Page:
A Good Deed

15th April 2014

GoodDeedBeing a collector is never easy, especially when it comes to horse novels. Most of them – at least the ones I wanted – were long out of print when I started collecting these books. Therefore, I had to rely on second hand traders. Second hand shops and flea markets are great and I got a considerable number of books at these places. The plus side: if one does not approve of the condition, one does not have to buy the book. However, they tend to have a very limited range, so I turned to eBay for most of my collector career and I really truly love that place. I’ve got hundreds of books there – and that’s no exaggeration!

Although about 95% of transactions worked just fine, I also had a couple of bad experiences, most of them involved people not being honest about the condition of the books. Broken spines, stains, bend marks on the cover – I’ve seen it all. In the worst cases, I couldn’t even do something because the seller had changed the description afterwards from as good as new to not so great at all and I had no proof. What I tended to do was to get better looking replacements. But what to do with those poor abused and mistreated books?

Until now, I kept most of them. I just couldn’t bring myself to throw them away, especially since some of them are old and already rare. I don’t want them to disappear. Besides, throwing away books is like burning them – absolutely unacceptable. However, I’m running out of space to stock them, so they have to go – and I found a nice place for them.

A couple of days ago, I posted some of these poor things in two Facebook groups, trading places for horse novels: I would give them away if someone was willing to pay the shipping costs. As much as I want to get rid of them, I really don’t want to pay extra. About an hour after I posted the pictures, I already got a message. Someone was interested to take all the books that are for free. At first, I was a little surprised and wary, but then I learned that they are for a stable that is specialised in therapeutic riding. I decided to throw in all the novels that I won’t be able to sell and a couple of PonyClub extras that were lying around unused anyway. For me, it’s a win-win situation: I get rid of the books and a couple of children will be delighted to have new reading material. For me, that’s the perfect solution.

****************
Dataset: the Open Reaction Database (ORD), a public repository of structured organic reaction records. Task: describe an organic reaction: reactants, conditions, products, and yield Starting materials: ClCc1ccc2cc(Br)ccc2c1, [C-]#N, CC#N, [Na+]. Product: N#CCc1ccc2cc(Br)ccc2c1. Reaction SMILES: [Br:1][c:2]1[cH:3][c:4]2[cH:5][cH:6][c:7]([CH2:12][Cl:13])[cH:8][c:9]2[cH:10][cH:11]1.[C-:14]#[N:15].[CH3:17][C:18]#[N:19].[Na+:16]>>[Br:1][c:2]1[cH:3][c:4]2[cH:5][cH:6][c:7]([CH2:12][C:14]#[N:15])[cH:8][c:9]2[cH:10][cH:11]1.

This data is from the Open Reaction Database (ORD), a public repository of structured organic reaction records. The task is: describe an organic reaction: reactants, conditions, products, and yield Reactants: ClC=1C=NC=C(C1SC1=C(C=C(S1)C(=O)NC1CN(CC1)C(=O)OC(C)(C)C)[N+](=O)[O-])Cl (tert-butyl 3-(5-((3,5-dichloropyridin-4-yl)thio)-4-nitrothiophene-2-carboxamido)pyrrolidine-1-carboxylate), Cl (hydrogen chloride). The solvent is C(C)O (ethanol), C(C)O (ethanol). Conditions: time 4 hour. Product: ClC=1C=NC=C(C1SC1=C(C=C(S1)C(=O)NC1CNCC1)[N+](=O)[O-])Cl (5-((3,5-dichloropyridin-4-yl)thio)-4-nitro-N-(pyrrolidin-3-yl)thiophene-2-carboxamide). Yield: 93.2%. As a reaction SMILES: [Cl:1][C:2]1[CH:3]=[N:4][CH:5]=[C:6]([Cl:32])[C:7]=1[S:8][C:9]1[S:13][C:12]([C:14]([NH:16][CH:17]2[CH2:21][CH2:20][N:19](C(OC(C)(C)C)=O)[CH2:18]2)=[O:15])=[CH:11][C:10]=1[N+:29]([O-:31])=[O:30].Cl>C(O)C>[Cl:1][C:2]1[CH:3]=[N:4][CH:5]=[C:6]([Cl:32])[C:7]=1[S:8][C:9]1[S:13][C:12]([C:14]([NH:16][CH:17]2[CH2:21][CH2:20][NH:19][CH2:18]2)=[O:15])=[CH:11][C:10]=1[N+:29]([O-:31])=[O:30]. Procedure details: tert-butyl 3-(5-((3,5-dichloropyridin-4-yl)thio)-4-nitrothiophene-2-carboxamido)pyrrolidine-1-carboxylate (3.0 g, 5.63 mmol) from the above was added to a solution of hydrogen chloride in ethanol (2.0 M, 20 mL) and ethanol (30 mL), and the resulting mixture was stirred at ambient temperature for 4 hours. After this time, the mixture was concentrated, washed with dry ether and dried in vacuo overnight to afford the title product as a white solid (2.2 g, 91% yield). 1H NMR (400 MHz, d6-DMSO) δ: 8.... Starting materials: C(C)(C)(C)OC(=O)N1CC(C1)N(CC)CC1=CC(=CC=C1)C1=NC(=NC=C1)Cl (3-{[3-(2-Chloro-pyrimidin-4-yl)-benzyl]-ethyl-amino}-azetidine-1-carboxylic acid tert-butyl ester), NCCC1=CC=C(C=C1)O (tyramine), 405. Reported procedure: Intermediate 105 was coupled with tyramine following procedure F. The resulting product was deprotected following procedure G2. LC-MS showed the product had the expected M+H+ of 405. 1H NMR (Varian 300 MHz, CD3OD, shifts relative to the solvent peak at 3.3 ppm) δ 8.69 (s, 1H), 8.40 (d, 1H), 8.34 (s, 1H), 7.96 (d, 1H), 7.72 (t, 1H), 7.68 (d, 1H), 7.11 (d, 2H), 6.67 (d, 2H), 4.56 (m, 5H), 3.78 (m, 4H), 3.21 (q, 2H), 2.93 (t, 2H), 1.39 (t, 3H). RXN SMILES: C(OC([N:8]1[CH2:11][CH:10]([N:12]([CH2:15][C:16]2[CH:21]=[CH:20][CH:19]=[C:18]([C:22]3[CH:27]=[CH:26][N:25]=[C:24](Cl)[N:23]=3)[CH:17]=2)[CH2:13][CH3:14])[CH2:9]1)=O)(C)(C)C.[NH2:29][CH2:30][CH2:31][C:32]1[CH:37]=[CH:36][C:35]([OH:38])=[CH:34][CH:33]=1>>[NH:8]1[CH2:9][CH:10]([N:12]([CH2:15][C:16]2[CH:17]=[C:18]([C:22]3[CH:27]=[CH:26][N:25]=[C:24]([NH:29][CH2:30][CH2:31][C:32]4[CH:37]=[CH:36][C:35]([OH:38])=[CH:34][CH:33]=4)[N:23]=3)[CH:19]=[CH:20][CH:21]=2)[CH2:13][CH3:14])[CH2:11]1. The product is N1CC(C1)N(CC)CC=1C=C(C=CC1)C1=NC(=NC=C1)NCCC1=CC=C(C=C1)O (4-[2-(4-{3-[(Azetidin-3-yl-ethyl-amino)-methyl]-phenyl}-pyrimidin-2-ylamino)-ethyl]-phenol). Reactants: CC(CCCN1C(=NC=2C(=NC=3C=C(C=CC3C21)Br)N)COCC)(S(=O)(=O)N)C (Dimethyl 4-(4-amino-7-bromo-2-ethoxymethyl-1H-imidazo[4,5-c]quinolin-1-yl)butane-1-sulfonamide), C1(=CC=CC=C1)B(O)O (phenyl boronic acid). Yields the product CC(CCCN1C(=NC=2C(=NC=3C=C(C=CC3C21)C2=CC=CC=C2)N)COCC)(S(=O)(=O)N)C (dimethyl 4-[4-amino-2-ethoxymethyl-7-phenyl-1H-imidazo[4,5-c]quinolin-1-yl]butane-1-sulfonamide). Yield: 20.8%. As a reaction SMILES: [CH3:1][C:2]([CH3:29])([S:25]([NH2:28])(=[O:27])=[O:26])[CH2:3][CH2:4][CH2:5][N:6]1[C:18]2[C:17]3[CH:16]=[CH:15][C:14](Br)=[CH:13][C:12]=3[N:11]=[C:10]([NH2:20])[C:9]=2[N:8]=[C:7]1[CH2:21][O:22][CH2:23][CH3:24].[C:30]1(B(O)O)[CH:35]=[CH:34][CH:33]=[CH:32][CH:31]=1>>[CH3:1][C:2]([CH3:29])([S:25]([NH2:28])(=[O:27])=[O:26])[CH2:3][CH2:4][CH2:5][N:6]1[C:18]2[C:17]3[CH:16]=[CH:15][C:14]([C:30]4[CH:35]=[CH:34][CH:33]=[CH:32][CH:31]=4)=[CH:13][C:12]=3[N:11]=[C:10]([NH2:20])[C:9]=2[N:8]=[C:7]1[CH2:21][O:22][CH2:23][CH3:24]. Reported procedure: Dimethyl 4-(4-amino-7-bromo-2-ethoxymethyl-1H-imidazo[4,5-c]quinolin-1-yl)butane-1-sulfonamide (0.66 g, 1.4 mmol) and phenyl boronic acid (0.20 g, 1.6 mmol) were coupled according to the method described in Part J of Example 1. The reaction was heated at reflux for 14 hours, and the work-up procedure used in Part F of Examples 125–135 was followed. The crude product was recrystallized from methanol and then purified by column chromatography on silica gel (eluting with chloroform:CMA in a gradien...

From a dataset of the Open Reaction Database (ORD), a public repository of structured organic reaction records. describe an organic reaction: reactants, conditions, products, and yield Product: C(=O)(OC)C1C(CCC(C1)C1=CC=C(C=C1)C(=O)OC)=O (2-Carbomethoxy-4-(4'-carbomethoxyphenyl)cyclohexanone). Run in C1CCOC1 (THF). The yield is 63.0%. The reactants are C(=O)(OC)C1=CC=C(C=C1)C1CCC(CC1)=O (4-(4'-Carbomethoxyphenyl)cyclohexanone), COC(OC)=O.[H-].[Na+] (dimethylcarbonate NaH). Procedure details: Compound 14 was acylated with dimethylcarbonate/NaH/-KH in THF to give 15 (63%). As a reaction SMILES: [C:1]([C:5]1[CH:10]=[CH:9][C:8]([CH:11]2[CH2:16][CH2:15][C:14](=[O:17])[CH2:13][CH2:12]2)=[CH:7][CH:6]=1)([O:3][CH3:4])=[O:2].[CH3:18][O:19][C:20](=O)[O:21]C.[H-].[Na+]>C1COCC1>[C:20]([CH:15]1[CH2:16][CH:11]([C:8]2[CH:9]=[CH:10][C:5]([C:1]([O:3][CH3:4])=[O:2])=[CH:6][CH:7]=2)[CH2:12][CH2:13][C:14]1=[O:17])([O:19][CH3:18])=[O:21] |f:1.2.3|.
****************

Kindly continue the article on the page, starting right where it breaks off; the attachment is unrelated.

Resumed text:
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4 responses

  • Manchmal muss man auch einfach aussortieren 🙂 Finde immer gut, wenn man sich dann entscheidet, das jemandem zu geben, der es auch besser brauchen kann als man selbst. Ist aber bei mir auch immer so ne Sache zu der ich mich erst durchringen muss, man könnte die Sachen ja doch irgendwann mal noch brauchen…

    • Jaaa, es fällt total schwer. Bei den Büchern hatte ich die meisten sowieso doppelt, aber eben nicht alle. Jetzt frage ich mich eben schon, ob es nicht doch ein Fehler war, die herzugeben. Voll schlimm mit mir xD ! Bei dem anderen Krimskrams ists mir jetzt nicht so schwer gefallen. Die Sachen liegen schon seit fast 3 Jahren in einer Kiste, in die ich vielleicht einmal pro Jahr reinschaue. Besser, wenn sich da noch jemand drüber freuen kann.

  • A very good decision indeed!
    I really suck at selling my books and whenever I ask a library, they don’t want my books. (For what reason ever.) Throwing away is not an option, so what to do? Most of the times I just give them away in the end. Some friends always need new book (they just don’t know), or one time I gave them to my mother while she was working at a hospital. One day, she even had a little bazaar-thingy. Her collegues could take all the books they wanted and apparently, they really loved that. 😀

    • I totally understand you (but so not your library – I mean, free books, hello?!). Of course I could give all of them away, but I can’t, if you know what I mean. I just want to get at least something back. After all, I paid for them. This was incredibly easy because most of them were books I had twice and I got them very cheap secondhand, often in bundles.